The chemical reaction that takes place when monomers and oligomers join together or crosslink.
Polypropylene – PP
A thermoplastic polymer with a level of crystallinity intermediate between that of low density polyethylene (LDPE) and high density polyethylene (HDPE). SPI resin identification Recycling No. 5.
Polystyrene – PS
A polymer made from the monomer styrene. Plastic with a smooth surface that cracks easily when bent. Used for packaging, styrofoam cups and food serving and storage, it takes up a large part of landfill space because of its bulk. SPI resin identification Recycling No. 6.
Polyvinyl Chloride – PVC
Can be made softer and more flexible by the addition of plasticizers. In this form, it is used in clothing and upholstery. SPI resin identification Recycling No. 6.
The time after exposure to U.V. light when the U.V. film continues to react until ultimate film hardness is achieved.
A term commonly used to designate a distinct category of adhesive tapes and adhesives which in dry form (solvent / water free) are aggressively and permanently tacky at room temperature and that firmly adhere to a variety of dissimilar surfaces upon mere contact without the need of more than finger or hand pressure. These products require no activation by water, solvent, or heat in order to exert a strong adhesive holding force toward such materials as paper, plastic, glass, wood, cement, and metal. They have sufficient cohesive holding power and elastic nature so that, despite their aggressive tackiness, they can be handled with the fingers and removed from smooth surfaces without leaving a residue.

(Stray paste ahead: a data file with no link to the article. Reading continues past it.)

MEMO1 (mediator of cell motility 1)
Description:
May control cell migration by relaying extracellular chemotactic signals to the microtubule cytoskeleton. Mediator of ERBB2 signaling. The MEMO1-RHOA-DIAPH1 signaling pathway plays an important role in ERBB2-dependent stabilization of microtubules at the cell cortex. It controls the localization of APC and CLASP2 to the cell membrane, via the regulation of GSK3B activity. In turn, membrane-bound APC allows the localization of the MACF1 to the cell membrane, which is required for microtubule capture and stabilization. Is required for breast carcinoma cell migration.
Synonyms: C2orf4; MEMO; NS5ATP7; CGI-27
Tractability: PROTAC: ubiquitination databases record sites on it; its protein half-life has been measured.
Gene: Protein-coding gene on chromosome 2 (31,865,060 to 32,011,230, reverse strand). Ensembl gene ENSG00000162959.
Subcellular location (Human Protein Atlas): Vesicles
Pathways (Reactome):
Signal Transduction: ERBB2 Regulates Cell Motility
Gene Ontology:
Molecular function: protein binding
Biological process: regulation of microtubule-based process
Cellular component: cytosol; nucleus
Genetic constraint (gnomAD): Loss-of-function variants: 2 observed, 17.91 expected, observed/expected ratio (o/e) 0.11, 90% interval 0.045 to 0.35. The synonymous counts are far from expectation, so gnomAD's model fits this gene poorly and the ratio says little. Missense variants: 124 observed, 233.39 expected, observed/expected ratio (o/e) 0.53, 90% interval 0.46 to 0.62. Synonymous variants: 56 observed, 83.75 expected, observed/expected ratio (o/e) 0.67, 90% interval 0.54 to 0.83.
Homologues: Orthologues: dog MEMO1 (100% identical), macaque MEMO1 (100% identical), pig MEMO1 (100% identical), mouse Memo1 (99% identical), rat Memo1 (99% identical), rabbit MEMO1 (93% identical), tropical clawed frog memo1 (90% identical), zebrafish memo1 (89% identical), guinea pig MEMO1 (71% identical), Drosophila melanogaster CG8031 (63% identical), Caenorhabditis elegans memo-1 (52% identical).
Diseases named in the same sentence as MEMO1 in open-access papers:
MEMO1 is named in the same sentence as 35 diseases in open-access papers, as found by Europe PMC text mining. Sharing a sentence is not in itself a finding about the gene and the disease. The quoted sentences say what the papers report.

Pricing per 1,000 units.
In a subtractive light system (absorbed and reflected light) such as printing inks they are: yellow, magenta, and cyan. In an additive system (transmitted light), they are red, green, and blue.
Application of a thin layer of adhesive-like material to a backing that serves as a bonding agent between the backing and the final adhesive coat.
The unit of dose equal to an energy absorption of 100 ergs per gram.
A form of wave energy. Ultraviolet light is a form of radiant energy.
The measure of the force required to separate a unit width of pressure sensitive tape from a release coated surface at a controlled angle and speed.
It covers the adhesive side of the tape. It is removed prior to application. Most frequently found on double-sided tapes and label stocks.
The operation of winding the webstock from the reel onto a core to produce rolls of the desired width, diameter, and tension.
1. The physical “body” of the ink. Ink characteristics such as long or short, heavy, or soft are descriptions of rheology
2. Rheology is the study of the deformation and flow of matter under the influence of an applied stress.
A smooth paper made wholly or largely of hemp fiber for tensile strength.
Silicone one side. Coating is on only one side of the material.
Silicone two side. Coating is on both sides of the material.
Adding materials (saturant) to the backing for improvement of physical properties and resistance to various deleterious environments.
The ability of a dried ink film or substrate surface to withstand wear by friction.